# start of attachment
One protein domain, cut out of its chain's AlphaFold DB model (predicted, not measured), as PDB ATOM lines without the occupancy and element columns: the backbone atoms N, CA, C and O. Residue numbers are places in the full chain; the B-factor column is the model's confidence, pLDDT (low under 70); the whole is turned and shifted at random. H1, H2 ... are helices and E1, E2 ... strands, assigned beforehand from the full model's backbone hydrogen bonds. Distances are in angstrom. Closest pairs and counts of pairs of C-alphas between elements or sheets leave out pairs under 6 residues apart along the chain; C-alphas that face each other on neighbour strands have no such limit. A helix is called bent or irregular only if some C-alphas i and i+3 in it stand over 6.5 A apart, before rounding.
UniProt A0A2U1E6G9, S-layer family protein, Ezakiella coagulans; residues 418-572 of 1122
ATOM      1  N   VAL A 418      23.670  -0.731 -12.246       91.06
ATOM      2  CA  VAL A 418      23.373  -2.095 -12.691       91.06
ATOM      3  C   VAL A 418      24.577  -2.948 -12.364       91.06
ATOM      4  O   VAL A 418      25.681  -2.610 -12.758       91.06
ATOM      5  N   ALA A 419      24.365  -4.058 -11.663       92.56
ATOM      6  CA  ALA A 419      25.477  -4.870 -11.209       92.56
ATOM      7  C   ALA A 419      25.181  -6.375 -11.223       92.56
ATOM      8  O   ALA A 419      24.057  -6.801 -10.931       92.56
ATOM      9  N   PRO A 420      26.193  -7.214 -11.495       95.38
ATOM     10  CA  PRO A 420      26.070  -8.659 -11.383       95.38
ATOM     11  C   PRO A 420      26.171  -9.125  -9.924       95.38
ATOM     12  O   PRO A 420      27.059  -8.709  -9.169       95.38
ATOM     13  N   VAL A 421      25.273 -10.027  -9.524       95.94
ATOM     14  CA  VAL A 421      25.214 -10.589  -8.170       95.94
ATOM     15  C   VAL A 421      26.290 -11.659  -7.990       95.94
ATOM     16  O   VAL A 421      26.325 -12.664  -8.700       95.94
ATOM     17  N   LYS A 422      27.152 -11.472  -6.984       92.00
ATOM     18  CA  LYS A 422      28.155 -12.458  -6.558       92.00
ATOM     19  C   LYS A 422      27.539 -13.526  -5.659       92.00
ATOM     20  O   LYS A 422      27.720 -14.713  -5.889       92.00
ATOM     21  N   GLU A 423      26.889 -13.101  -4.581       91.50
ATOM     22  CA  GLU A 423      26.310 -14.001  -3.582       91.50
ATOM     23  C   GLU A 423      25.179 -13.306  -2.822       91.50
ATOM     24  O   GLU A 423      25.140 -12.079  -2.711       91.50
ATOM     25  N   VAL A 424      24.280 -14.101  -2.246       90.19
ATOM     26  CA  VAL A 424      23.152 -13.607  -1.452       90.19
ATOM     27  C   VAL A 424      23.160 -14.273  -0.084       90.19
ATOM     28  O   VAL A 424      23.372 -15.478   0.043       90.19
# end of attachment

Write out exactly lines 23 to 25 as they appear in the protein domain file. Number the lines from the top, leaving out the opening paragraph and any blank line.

ATOM     22  CA  GLU A 423      26.310 -14.001  -3.582       91.50
ATOM     23  C   GLU A 423      25.179 -13.306  -2.822       91.50
ATOM     24  O   GLU A 423      25.140 -12.079  -2.711       91.50